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Tesla Model S Offers a Lesson in Electric-Vehicle Economics

Noah Berger/Reuters
Tesla Model S, near the start-up’s factory in Fremont, Calif., on June 22.
A handful of fully electric Tesla Model S Signature Performance sedans were presented to their owners at the company’s factory on June 22, each priced around $100,000. The luxury sedans were fitted with the most powerful battery pack available from the start-up automaker, rated at 85 kilowatt-hours. In combination with the vehicles’ electric motor and other running gear, those reserves of energy are capable of generating 416 horsepower, Tesla claims.

A Model S with the 85-kWh pack but without the Signature Performance frills would cost $77,400, before tax credits. Smaller packs, with proportionally diminished prices and estimated driving ranges, are scheduled to be offered later this year: a 60-kWh model starting at $67,400 and a 40-kWh model at $57,400, again excluding tax credits.

By setting three distinct benchmarks for performance and price, Tesla offered customers, and the industry, an invitation to engage in some rudimentary calculations to determine the price Tesla placed on each kilowatt-hour of capacity.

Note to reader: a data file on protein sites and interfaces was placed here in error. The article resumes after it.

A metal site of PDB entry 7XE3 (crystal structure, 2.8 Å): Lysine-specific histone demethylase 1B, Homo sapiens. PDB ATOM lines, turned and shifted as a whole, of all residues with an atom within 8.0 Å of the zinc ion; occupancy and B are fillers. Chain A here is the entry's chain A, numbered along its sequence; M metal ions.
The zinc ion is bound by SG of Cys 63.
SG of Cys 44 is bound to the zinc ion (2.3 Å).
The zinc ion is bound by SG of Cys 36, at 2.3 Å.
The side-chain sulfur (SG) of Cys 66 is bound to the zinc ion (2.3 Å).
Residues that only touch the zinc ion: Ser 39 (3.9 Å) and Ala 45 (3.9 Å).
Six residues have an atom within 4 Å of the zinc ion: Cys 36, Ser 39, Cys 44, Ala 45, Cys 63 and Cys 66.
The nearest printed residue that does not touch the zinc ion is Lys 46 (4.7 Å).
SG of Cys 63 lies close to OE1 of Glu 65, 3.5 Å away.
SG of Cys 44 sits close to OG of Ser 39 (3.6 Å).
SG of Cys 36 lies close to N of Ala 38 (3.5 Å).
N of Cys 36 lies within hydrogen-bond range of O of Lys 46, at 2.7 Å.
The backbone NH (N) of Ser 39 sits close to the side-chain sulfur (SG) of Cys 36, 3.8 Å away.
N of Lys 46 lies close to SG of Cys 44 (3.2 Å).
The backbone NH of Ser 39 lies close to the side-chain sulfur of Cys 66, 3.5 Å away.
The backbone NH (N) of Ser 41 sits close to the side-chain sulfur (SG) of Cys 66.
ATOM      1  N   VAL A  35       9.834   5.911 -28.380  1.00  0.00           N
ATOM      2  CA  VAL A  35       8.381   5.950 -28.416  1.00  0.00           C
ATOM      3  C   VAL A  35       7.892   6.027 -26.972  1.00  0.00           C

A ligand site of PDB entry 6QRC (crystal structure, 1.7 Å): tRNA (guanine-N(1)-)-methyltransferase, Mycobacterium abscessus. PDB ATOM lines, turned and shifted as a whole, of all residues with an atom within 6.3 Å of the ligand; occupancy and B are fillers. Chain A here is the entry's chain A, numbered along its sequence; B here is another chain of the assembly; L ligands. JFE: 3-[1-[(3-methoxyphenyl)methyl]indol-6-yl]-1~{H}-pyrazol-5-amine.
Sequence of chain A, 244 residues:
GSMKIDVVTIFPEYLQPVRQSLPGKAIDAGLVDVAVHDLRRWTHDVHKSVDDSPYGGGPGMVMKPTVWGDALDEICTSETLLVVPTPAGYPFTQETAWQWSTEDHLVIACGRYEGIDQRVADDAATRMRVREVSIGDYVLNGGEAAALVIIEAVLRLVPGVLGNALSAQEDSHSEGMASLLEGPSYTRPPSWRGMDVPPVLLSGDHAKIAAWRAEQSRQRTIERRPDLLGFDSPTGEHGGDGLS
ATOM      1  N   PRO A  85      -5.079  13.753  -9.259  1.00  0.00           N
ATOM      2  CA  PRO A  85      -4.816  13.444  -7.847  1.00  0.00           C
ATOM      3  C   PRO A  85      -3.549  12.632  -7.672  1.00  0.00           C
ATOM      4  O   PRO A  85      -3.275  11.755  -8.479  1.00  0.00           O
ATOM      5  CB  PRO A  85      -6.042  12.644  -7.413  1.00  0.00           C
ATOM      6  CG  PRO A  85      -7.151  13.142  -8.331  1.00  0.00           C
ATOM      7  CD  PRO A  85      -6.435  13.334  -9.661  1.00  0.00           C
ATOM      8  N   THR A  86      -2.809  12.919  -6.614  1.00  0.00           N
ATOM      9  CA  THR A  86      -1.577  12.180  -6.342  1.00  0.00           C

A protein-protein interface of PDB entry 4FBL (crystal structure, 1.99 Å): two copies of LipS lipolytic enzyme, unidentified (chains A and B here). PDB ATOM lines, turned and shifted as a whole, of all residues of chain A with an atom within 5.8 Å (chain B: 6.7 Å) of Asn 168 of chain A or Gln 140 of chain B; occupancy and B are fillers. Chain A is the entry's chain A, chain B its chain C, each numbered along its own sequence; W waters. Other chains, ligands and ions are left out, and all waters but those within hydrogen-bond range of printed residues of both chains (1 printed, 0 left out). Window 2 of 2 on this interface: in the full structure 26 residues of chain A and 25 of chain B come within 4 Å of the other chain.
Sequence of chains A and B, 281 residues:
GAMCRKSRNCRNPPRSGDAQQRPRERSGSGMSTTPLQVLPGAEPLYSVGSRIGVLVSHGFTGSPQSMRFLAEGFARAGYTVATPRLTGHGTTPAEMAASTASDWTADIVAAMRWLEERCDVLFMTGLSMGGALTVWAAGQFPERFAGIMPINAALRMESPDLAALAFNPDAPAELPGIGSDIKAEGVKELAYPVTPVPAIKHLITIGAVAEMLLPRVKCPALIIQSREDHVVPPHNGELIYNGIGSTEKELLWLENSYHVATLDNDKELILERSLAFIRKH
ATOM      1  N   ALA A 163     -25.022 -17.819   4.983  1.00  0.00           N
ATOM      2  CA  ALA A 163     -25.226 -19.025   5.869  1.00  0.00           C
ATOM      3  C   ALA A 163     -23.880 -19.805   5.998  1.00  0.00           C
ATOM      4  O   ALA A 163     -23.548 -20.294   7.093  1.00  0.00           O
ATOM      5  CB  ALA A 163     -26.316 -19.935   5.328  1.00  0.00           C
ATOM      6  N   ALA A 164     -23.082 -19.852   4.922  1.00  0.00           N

Taking the difference between the prices of cars fitted with the 40-kWh and 60-kWh packs, Tesla ostensibly charges $10,000 for 20 kWh of capacity, or $500 per kilowatt-hour.

Because the battery packs are constructed of thousands of smaller batteries, the cost of the battery is expected to escalate as its capacity increases. But the 85-kWh pack offers 25 kWh for $10,000, or $400 per kilowatt-hour.

Of course, equipment levels are part of the Model S equation as well. Tesla expects buyers of the Signature Performance level to pay roughly $20,000 over the basic 85-kWh sedan for features like a performance-goosing inverter, sport-tuned suspension and nappa leather.
More nytimes.com

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